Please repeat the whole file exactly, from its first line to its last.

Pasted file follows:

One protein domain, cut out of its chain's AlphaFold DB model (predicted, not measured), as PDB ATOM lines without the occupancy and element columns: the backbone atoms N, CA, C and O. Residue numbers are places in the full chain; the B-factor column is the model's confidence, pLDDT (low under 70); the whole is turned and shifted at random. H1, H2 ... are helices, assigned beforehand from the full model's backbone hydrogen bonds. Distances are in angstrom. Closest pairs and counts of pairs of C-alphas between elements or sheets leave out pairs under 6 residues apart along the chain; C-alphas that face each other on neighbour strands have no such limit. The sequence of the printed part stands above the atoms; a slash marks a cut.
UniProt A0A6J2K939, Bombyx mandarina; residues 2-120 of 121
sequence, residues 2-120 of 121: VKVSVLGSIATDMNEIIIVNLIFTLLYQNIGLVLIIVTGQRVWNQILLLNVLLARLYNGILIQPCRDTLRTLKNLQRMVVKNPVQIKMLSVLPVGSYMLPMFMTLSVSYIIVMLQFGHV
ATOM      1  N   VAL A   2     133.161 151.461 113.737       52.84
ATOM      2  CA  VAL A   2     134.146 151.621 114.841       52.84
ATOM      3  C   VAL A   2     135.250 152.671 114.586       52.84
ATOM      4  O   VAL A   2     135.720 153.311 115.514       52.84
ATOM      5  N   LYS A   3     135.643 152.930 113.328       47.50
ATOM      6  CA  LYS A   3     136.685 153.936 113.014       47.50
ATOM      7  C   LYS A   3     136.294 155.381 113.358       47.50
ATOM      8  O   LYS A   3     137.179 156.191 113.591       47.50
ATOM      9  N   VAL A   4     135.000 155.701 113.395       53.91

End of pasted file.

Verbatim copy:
One protein domain, cut out of its chain's AlphaFold DB model (predicted, not measured), as PDB ATOM lines without the occupancy and element columns: the backbone atoms N, CA, C and O. Residue numbers are places in the full chain; the B-factor column is the model's confidence, pLDDT (low under 70); the whole is turned and shifted at random. H1, H2 ... are helices, assigned beforehand from the full model's backbone hydrogen bonds. Distances are in angstrom. Closest pairs and counts of pairs of C-alphas between elements or sheets leave out pairs under 6 residues apart along the chain; C-alphas that face each other on neighbour strands have no such limit. The sequence of the printed part stands above the atoms; a slash marks a cut.
UniProt A0A6J2K939, Bombyx mandarina; residues 2-120 of 121
sequence, residues 2-120 of 121: VKVSVLGSIATDMNEIIIVNLIFTLLYQNIGLVLIIVTGQRVWNQILLLNVLLARLYNGILIQPCRDTLRTLKNLQRMVVKNPVQIKMLSVLPVGSYMLPMFMTLSVSYIIVMLQFGHV
ATOM      1  N   VAL A   2     133.161 151.461 113.737       52.84
ATOM      2  CA  VAL A   2     134.146 151.621 114.841       52.84
ATOM      3  C   VAL A   2     135.250 152.671 114.586       52.84
ATOM      4  O   VAL A   2     135.720 153.311 115.514       52.84
ATOM      5  N   LYS A   3     135.643 152.930 113.328       47.50
ATOM      6  CA  LYS A   3     136.685 153.936 113.014       47.50
ATOM      7  C   LYS A   3     136.294 155.381 113.358       47.50
ATOM      8  O   LYS A   3     137.179 156.191 113.591       47.50
ATOM      9  N   VAL A   4     135.000 155.701 113.395       53.91